And this year the Golden Globes race looks to be as incongruous as ever. Heck, even Sean Penn has become friendly with The Hollywood Foreign Press Association this season.
For actors and filmmakers whose work falls in the comedic realm that the Oscars are well-known for ignoring, the Golden Globes is the best award show in town.
It's the one night where Johnny Depp can actually win a best-actor award for "Pirates of the Caribbean." And where "Dreamgirls" and Bill Murray and Sacha Baron Cohen can take home top prizes.
With double the number of nominees in three significant categories, courtesy of the best picture, best actor and best actress awards being split into dramatic and musical or comedy divisions, the Globes open the field to a slew of contenders who know they probably won't be getting prime seats for that more sedate late-February shindig at the Kodak Theater.
With this year's nominations, due to be announced on December 13, the 65th Golden Globes are shaping up to be unusually crowded in the "Best Picture, Musical or Comedy" field, a category that has seen such dubious recent nominees as "The Producers" and "The Phantom of the Opera."
"There have been years recently when that category was really dull, and we were choosing between a poor batch of films," according to Mike Goodridge, a British journalist who serves as vice president of the Hollywood Foreign Press Association, which bestows the Globes.
"But it's very full this year," Goodridge added. "Obviously you have the two big musicals in 'Sweeney Todd' and 'Hairspray,' and then some great comedies as well. Which is curious, because everybody's been saying this is the year of the dark dramas."
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Exactly which films make the cut is up to the likes, dislikes and whims of the 82 voting members of the Hollywood Foreign Press Association.
No longer regularly hit with the charge that they can be wined, dined and flattered for votes (the way they were when they gave Globes to the likes of Pia Zadora), they can still be a strange, unpredictable lot, who often as not see films together and form opinions during exclusive Q&A sessions with the filmmakers.
According to several Oscar consultants who keep tabs on the members' likes and dislikes (but don't want to antagonize the group by being named), this year's HFPA favorites on the musical/comedy front include "Hairspray," "Juno " and "The Savages."
The first two films are considered near locks for nominations, with "The Savages" fighting it out with a diverse list that includes big hits ("Knocked Up"), small critical favorites ("Once") and even director Julie Taymor's audacious Beatles musical "Across the Universe" which garnered wildly mixed reviews.
"I do know members who loved 'Across the Universe,'" Goodridge said. "But I'm always amazed by what people think they can predict."
Even Goodridge, though, predicts that Tim Burton's "Sweeney Todd" will have a strong presence in the category, assuming it lives up to the advance hype once the HFPA actually sees it.
Also on the unseen list are "Charlie Wilson's War" (which was submitted by Universal as a drama but could conceivably be deemed a comedy by the HFPA classification committee), "The Bucket List," "The Great Debaters," "I Am Legend" ("There's been some talk about Will Smith's performance," Goodridge said)."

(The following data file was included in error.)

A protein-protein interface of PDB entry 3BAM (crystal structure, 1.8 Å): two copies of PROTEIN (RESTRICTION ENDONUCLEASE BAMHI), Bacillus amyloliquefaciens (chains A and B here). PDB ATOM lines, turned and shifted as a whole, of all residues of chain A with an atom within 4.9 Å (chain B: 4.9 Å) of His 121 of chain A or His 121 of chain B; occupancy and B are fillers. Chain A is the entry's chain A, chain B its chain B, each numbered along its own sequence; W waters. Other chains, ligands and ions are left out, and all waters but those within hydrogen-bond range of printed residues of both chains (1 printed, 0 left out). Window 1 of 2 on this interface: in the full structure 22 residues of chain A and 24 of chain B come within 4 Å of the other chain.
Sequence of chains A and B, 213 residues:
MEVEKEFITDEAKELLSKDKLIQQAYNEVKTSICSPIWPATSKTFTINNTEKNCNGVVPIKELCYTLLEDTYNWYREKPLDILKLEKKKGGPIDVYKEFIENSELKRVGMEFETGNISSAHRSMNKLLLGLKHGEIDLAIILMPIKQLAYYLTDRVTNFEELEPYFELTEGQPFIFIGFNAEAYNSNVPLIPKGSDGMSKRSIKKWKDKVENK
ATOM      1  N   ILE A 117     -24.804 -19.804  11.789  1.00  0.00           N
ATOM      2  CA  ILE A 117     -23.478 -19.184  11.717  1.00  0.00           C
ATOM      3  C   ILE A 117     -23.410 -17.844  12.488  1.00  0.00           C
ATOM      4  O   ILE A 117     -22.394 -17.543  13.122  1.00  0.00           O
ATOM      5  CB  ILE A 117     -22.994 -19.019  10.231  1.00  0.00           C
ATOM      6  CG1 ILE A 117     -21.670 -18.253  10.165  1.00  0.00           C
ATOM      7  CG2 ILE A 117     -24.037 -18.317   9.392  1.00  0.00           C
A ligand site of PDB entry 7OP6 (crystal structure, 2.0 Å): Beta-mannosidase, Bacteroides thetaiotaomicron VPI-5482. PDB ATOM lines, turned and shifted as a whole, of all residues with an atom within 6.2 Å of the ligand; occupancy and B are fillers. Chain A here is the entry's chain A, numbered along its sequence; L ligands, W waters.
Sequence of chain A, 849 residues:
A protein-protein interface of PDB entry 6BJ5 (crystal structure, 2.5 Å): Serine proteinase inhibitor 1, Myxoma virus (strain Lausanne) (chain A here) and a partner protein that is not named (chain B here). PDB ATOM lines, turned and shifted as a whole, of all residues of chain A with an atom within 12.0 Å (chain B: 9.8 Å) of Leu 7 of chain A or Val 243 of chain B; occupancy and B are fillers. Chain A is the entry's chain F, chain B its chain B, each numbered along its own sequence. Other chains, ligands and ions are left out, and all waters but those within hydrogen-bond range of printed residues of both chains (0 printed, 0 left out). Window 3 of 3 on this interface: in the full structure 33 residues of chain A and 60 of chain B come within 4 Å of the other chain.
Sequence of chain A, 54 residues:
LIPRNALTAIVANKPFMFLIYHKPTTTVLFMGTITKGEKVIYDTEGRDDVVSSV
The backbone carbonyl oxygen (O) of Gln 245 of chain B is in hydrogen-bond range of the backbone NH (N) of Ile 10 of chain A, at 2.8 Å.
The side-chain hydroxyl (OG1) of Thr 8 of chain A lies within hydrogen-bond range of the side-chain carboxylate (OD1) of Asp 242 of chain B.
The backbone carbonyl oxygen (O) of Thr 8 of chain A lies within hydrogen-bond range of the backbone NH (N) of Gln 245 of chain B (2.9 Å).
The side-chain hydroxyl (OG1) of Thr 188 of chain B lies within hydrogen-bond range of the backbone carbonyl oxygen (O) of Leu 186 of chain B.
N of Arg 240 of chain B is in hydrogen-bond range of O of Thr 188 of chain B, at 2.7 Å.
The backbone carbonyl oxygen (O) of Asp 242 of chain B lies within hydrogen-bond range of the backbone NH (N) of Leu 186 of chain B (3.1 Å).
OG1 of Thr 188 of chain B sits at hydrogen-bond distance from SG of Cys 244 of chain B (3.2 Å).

Outside the musical/comedy category, this year's awards offer intrigue in several other areas.
It's rare, given the ten slots for best-picture nominees, to find a Golden Globes best-director nominee whose film hasn't also received a nod.
However, one consultant -- without a horse in this particular race -- thinks that might well happen this year, and possibly more than once.
The contenders: Sean Penn, who has worked hard to support "Into the Wild" but may have turned off a few voters in the process ("For years he's completely avoided us," says one longtime European member, "and now he's suddenly everybody's best friend").
Also in the mix are veteran director Sidney Lumet, who reportedly held an extremely well-received Q&A session after a HFPA screening of "Before the Devil Knows You're Dead;" and Julian Schnabel, whose "The Diving Bell and the Butterfly" is in French and is therefore eligible for best foreign-language film rather than best picture, drama.
Schnabel's film, by most reports an absolute favorite among Globe voters, finds itself in another extremely crowded category, and one that is undergoing changes after this year's Globes.
While the Oscars accept one film per country, and require the film's creative team to be from that country, the Globes have long welcomed into their foreign-language category any film whose dialogue is 51 percent in a language other than English.
This year, that means "The Diving Bell," shot in French by an American director, will be eligible; so will "The Kite Runner," which boasts a German-born, Swiss-raised, Los Angeles-based director (Marc Forster), an international cast and dialogue in English, Pashtu, Urdu, Dari and Russian.
Neither of those likely nominees is eligible for the foreign-film Oscar, and neither is another probably Globe nominee, Ang Lee's "Lust, Caution."
But if the films had been released next year, "The Diving Bell" and "The Kite Runner" would likely be in a different category at the Globes, too; 2007 is the final year that American-made foreign-language films will be considered in the foreign-language category.
"We like the fact that we're far less stringent than the Academy Awards, and we're not limited to one film per country," says Goodrich. "But I think we knew we had to make a rule change last year, when you had 'Letters from Iwo Jima' and 'Apocalypto' nominated."
"It just seemed incongruous to have genuine foreign films going up against something like 'Letters from Iwo Jima,' which was shot in Barstow and backed by Warner Bros."
Incongruous? Sure. Curious? Of course.
Welcome to the Golden Globes.